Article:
the Little Red Reviewer

Posts Tagged ‘World SF

apex book of world SF 3

You know I wasn’t going to keep you waiting forever, right?  yesterday I start talking about my favorite stories in the next Apex Book of World SF, and I just couldn’t jam all my favorites into one post!  So here’s the rest of my favorite stories:

 

“Jungle Fever” by Zulaikha Nurain Mudzar  was a satisfyingly enjoyable horror story which starts with a scratchy plant.  After reading this I’m going to wear garden gloves every day outside, even if I’m just watering the tomato plant!  Sailin gets a scratch, which turns into a wound, which turns her into something else all together. this is not how she planned on getting revenge on her abusive uncle, but well, what are you going to do?  As the disease progresses, she keeps enough of her mind to see what she’s doing, but it’s like she’s watching from outside her body.  Since she doesn’t narrate the worst parts, either she’s in complete denial, or she’s so detached that she’s not aware of what’s happening in those moments, or she doesn’t want the reader to know the gross details of what’s she’s done.  Someone has got to have a cure, but when she finds a physician, she’s terrified of what he might do to her. I appreciated that Sailin never became a mindless zombie. She might not be herself anymore, but the reader consistently sees her as a  human, as someone deserving of our compassion. Or at least, we might be compassionate towards her so long as she eats someone else. . .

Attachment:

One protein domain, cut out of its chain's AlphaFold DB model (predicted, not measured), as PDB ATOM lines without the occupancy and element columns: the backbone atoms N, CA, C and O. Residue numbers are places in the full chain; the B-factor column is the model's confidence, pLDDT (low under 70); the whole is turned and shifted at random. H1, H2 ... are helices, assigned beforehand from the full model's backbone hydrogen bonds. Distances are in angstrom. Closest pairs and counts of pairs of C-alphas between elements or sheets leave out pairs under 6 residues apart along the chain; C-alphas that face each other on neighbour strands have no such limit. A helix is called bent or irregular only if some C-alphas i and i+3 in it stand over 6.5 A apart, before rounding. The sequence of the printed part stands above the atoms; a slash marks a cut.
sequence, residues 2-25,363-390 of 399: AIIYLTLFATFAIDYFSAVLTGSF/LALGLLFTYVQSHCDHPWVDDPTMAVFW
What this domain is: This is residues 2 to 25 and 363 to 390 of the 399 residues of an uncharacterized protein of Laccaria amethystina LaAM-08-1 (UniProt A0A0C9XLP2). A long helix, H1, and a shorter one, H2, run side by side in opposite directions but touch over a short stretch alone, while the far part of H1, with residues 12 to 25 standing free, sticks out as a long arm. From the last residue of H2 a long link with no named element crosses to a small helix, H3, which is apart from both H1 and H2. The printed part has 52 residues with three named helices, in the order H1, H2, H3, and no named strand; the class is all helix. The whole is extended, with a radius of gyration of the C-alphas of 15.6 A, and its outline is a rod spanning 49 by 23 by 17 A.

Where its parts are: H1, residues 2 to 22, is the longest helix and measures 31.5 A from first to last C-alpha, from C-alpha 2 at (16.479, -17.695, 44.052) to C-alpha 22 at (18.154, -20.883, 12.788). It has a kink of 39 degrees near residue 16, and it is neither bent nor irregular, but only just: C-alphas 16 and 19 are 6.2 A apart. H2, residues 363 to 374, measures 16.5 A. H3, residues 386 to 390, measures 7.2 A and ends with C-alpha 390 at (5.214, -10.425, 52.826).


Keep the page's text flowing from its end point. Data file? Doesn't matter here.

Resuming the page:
Read the rest of this entry »

Advertisements

apex book of world SF 3The Apex Book of World SF 3, edited by Lavie Tidhar

published June 2014

where I got it: received review copy from the publisher (Thanks Apex!)

.

.

.

.

.

.

.

.

 

..

.

.